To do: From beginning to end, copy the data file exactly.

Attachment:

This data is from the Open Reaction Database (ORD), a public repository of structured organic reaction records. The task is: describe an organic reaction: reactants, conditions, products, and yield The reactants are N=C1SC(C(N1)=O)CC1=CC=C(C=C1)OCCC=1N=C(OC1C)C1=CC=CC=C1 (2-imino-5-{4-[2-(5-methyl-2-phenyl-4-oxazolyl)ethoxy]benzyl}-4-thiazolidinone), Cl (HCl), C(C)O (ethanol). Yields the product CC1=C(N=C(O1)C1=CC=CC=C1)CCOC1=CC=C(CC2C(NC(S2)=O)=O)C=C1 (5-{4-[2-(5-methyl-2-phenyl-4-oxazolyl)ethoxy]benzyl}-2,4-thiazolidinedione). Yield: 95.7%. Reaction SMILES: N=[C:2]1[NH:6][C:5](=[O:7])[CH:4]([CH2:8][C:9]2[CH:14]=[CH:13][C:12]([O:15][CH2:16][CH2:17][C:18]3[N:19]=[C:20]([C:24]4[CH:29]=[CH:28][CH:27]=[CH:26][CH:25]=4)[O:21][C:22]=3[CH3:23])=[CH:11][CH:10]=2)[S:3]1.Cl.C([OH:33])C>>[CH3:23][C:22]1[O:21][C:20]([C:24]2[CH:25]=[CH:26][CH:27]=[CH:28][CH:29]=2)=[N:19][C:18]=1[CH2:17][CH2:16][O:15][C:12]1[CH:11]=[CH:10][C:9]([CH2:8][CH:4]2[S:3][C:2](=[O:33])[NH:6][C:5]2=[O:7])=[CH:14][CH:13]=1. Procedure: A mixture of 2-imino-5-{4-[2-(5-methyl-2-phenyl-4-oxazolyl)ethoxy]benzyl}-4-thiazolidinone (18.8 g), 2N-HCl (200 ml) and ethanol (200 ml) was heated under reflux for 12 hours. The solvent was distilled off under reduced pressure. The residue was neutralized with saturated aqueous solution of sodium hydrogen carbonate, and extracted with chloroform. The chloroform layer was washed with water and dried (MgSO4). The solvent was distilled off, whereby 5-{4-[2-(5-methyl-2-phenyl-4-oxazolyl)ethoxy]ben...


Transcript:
This data is from the Open Reaction Database (ORD), a public repository of structured organic reaction records. The task is: describe an organic reaction: reactants, conditions, products, and yield The reactants are N=C1SC(C(N1)=O)CC1=CC=C(C=C1)OCCC=1N=C(OC1C)C1=CC=CC=C1 (2-imino-5-{4-[2-(5-methyl-2-phenyl-4-oxazolyl)ethoxy]benzyl}-4-thiazolidinone), Cl (HCl), C(C)O (ethanol). Yields the product CC1=C(N=C(O1)C1=CC=CC=C1)CCOC1=CC=C(CC2C(NC(S2)=O)=O)C=C1 (5-{4-[2-(5-methyl-2-phenyl-4-oxazolyl)ethoxy]benzyl}-2,4-thiazolidinedione). Yield: 95.7%. Reaction SMILES: N=[C:2]1[NH:6][C:5](=[O:7])[CH:4]([CH2:8][C:9]2[CH:14]=[CH:13][C:12]([O:15][CH2:16][CH2:17][C:18]3[N:19]=[C:20]([C:24]4[CH:29]=[CH:28][CH:27]=[CH:26][CH:25]=4)[O:21][C:22]=3[CH3:23])=[CH:11][CH:10]=2)[S:3]1.Cl.C([OH:33])C>>[CH3:23][C:22]1[O:21][C:20]([C:24]2[CH:25]=[CH:26][CH:27]=[CH:28][CH:29]=2)=[N:19][C:18]=1[CH2:17][CH2:16][O:15][C:12]1[CH:11]=[CH:10][C:9]([CH2:8][CH:4]2[S:3][C:2](=[O:33])[NH:6][C:5]2=[O:7])=[CH:14][CH:13]=1. Procedure: A mixture of 2-imino-5-{4-[2-(5-methyl-2-phenyl-4-oxazolyl)ethoxy]benzyl}-4-thiazolidinone (18.8 g), 2N-HCl (200 ml) and ethanol (200 ml) was heated under reflux for 12 hours. The solvent was distilled off under reduced pressure. The residue was neutralized with saturated aqueous solution of sodium hydrogen carbonate, and extracted with chloroform. The chloroform layer was washed with water and dried (MgSO4). The solvent was distilled off, whereby 5-{4-[2-(5-methyl-2-phenyl-4-oxazolyl)ethoxy]ben...